Telluride Meltdown | Slippery Slope

Local Review: Telluride Meltdown – Slippery Slope

Local Music Reviews

Telluride Meltdown
Slippery Slope

Street: 7.12.2019
Telluride Meltdown  = Les Claypool  + King Missle

Slippery Slope is the sophomore effort from Park City’s Telluride Meltdown, a band that mixes  ‘90s alternative pop and bluegrass. I feel the band is Utah’s ski-bum equivalent to coastal California’s locals-only surf scene. Many of the lyrics incorporate the mountain powder life and contain a vibe of going wherever the lift takes you, living with few schedules and even less alarm clocks.

That said, I struggled getting into the album. One track in particular, “Purple 1Z,” put me off. I couldn’t get past the lines about the singer wanting to show his “big huge dick that’s housed inside of his long johns,” to a woman on the slopes he finds attractive. At the end of the eight-minute song, he finally shows it to her after stalking her all day because he wants to “pin a lift ticket to her heart.” I suppose this could be taken as humor, or maybe a real conundrum the songwriter’s encountered, but it’s one I really couldn’t have cared less about. I felt it to be tasteless—I’m not a prude, but I’m also not in eighth grade.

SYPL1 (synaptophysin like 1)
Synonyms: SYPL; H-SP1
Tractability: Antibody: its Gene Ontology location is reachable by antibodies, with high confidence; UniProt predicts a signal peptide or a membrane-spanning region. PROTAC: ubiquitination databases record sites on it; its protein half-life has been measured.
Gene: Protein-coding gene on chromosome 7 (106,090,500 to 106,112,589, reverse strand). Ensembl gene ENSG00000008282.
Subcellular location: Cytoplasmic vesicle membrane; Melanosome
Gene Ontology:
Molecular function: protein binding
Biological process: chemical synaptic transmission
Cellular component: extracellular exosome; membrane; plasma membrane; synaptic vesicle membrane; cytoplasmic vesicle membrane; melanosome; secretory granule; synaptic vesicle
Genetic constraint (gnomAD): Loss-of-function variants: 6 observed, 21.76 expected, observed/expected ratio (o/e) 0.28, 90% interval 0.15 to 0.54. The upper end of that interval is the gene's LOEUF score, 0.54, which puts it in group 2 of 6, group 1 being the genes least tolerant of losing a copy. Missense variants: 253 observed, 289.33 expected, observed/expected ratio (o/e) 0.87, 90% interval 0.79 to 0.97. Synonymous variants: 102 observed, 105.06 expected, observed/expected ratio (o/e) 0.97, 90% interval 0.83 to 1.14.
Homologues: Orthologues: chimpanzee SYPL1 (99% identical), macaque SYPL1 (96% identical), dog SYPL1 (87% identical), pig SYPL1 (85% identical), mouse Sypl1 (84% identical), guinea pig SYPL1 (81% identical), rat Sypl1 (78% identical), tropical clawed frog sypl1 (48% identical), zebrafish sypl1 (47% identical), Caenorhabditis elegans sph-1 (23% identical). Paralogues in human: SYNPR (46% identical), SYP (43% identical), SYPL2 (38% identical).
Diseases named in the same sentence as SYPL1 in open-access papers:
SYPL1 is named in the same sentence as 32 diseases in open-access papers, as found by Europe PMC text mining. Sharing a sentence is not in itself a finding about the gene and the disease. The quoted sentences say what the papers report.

Though the content of “Purple 1Z” does not define the entire album, the disinterest that formed while listing to it tainted my greater listening experience. Still, there are fun tracks within Slippery Slope. I could see myself getting into “Smiles.” It’s a nice song due in part to the apt guitar playing. There are some densely layered arrangements on the album as well. I like the bass-laden riff alongside the contrasting, lightly plucked hammering of the guitar all within “420 to Cheyenne.”

There are good parts about Slippery Slope. It’s full of energy, and I can imagine they would put on a lively show. The instruments were well-played, and the sound isn’t like a lot of things out there, especially on the local beat. But I won’t recommend it to anyone I know, particularly anyone who is all too familiar with the kind of aforementioned attempts at picking up women in real life. –Billy Swartzfager

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